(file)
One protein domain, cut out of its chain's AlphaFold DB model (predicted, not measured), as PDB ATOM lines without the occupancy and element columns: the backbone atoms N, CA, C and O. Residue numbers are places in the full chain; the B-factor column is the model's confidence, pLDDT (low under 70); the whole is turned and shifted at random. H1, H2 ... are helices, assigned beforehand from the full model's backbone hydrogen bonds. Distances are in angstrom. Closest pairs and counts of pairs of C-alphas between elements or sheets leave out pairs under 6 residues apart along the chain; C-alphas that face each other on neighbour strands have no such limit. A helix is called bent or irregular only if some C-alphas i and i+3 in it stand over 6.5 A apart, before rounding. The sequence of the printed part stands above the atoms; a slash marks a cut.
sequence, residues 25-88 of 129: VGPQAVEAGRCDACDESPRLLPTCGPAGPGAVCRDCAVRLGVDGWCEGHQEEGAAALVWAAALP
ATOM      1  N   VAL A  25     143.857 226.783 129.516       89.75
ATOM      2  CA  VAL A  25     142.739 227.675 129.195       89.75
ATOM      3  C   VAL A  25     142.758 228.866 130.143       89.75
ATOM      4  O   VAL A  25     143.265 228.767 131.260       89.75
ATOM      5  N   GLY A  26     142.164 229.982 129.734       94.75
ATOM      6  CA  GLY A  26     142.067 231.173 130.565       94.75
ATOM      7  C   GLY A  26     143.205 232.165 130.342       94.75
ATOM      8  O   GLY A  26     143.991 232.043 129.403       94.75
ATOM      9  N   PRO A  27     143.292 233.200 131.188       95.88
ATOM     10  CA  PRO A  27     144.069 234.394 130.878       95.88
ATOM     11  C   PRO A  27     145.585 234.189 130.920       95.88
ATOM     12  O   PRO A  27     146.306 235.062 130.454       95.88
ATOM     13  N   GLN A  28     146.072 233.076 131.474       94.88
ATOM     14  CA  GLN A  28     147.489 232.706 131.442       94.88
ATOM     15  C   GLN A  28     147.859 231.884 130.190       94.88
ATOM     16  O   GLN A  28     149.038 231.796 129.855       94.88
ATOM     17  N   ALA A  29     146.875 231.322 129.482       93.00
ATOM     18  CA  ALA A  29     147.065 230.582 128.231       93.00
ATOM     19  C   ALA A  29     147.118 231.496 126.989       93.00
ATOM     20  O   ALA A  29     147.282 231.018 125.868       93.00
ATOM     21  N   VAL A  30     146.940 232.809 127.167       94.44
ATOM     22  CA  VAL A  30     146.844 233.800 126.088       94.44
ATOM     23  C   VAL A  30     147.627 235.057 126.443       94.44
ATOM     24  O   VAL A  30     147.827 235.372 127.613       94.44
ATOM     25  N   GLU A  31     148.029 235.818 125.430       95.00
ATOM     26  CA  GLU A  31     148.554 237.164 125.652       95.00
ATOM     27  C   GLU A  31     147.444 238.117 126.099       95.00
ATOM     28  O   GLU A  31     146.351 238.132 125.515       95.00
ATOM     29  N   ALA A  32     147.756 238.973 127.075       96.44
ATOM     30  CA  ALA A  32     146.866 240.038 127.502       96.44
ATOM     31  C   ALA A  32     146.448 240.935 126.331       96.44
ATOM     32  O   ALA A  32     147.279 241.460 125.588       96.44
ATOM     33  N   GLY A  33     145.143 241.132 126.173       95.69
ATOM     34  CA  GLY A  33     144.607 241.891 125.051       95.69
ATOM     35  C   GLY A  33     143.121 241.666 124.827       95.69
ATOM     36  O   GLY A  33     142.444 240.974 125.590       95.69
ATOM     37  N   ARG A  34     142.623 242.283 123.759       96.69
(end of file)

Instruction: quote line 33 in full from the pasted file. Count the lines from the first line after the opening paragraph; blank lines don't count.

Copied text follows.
ATOM     32  O   ALA A  32     147.279 241.460 125.588       96.44